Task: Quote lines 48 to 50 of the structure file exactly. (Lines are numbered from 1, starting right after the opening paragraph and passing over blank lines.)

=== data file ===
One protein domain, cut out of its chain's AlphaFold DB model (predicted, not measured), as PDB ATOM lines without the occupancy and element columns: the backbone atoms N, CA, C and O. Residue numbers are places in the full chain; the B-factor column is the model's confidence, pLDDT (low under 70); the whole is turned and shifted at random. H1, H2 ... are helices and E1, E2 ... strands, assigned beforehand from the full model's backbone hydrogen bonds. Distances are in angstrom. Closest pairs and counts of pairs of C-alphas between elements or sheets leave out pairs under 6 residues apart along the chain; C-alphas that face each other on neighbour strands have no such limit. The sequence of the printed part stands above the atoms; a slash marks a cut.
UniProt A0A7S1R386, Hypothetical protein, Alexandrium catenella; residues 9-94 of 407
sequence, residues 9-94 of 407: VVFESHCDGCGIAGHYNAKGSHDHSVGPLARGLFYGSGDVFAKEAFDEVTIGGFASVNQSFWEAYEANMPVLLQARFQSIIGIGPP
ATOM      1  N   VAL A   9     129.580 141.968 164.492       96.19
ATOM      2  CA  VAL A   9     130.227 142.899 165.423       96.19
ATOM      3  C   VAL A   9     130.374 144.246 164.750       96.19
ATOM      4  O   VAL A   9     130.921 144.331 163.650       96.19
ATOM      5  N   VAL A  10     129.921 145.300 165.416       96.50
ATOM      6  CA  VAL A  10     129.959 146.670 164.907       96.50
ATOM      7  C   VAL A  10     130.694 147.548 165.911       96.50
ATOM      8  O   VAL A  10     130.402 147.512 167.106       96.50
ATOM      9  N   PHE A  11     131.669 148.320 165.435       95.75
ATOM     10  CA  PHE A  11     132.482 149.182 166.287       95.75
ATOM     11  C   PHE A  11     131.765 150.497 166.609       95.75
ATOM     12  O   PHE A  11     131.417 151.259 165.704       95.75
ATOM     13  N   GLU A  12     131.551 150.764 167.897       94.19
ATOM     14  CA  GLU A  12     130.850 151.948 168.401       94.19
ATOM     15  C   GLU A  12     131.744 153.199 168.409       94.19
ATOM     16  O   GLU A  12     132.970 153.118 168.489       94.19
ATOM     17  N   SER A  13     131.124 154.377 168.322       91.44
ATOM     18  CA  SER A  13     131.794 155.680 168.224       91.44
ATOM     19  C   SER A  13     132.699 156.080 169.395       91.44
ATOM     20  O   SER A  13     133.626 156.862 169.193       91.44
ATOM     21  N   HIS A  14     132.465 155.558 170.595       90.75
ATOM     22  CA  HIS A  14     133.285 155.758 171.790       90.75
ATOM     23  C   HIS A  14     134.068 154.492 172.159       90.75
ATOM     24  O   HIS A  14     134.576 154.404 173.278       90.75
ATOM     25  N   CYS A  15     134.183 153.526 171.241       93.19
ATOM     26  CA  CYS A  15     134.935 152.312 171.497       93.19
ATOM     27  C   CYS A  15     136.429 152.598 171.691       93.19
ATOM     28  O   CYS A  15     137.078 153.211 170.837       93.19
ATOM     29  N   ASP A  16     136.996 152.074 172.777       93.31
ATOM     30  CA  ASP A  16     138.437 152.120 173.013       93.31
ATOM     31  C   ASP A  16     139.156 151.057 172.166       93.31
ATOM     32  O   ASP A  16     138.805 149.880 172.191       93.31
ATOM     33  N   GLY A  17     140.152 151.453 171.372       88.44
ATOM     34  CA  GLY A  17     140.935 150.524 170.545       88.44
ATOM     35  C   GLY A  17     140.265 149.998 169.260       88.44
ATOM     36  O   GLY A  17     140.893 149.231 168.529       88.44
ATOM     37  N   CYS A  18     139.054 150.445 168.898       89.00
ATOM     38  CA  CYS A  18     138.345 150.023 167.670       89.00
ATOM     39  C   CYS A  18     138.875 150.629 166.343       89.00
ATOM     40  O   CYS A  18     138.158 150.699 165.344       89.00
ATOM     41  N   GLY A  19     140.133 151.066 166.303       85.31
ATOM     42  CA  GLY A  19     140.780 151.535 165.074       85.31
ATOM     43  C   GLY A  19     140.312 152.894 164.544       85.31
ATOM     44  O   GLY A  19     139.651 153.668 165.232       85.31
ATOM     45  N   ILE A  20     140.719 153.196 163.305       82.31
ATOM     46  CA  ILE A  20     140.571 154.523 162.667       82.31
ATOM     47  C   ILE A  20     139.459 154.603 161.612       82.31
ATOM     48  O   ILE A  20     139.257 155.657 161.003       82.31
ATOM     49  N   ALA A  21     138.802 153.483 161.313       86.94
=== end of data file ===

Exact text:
ATOM     46  CA  ILE A  20     140.571 154.523 162.667       82.31
ATOM     47  C   ILE A  20     139.459 154.603 161.612       82.31
ATOM     48  O   ILE A  20     139.257 155.657 161.003       82.31